There was no hole in the fuselage. There was damage to the wing-to-body fairing, which is a lightweight streamlining composite part with no structural function. The pressurized hull was not pierced. The damage to the fairing is consistent with blunt force, not high-energy debris. Most likely it was pieces of the cowling that separated from the engine. Had this same part hit the actual fuselage in the same way, you most likely would have no hole. That said, it is a very dangerous condition. There was a Southwest flight where a similar situation (a piece of cowling flying out of the engine) hit the fuselage near a window and, while the piece did not penetrate the fuselage, the window was broken and a person that was seating with the seatbelt had her torso pulled out of the plane and she died as consequence of blunt trauma to her head when he hit the fuselage with it.

                      An uncontained engine failure is, by definition, high-energy fragmentes / shrapnel piercing through the casing of the engine. As far as I now, there is no evidence of such an occurrence in any of the incidents you mentioned.

                      There are good and very impressive nice examples of uncontained engine failures. Here you have a few:
                      https://en.wikipedia.org/wiki/United...nes_Flight_232
                      http://avherald.com/h?article=43309c6d/0032&opt=235
                      http://avherald.com/h?article=49ffa115/0003&opt=235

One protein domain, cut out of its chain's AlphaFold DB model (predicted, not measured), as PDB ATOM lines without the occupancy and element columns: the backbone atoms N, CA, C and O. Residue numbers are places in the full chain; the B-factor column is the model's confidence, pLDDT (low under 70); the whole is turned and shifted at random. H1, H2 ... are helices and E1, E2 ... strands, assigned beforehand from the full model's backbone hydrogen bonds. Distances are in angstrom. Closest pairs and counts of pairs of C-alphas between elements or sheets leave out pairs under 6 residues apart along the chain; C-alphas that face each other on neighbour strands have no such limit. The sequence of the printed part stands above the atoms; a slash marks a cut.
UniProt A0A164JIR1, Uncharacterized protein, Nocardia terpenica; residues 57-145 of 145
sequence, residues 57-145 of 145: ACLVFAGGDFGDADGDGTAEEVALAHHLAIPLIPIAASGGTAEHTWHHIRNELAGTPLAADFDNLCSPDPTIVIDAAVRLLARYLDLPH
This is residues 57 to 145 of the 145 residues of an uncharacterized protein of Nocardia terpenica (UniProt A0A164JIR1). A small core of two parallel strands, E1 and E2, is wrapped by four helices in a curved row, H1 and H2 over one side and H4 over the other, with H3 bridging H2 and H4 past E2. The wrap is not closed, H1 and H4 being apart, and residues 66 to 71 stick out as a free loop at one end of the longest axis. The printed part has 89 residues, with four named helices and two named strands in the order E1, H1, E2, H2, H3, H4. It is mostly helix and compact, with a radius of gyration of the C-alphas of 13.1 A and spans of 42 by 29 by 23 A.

But not the ones you mentioned.

                      I am not negating the risks and dangers of pieces of the engine falling out, but that is not uncontained engine failure which is much more critical.

                      And I am still waiting your list of some of the "to many other" where, as the result of an engine failure, "had a fuel tank ripped open, caught fire and crashed, killing all on board" that you mentioned.

                      --- Judge what is said by the merits of what is said, not by the credentials of who said it. ---
                      --- Defend what you say with arguments, not by imposing your credentials ---

                      Comment


                      • #12
                        Originally posted by Gabriel View Post
                        An uncontained engine failure is, by definition, high-energy fragmentes / shrapnel piercing through the casing of the engine.
                        I'm not sure about that. The FAA seems to consider fan-blade forward arc non-containment as uncontained engine failure. The issue involves any event where an engine part might cause collateral damage to the aircraft.

                        Originally posted by FAA AIA Project Report on High Bypass Ratio Turbine Engine Uncontained Rotor Events

                        Blade uncontainment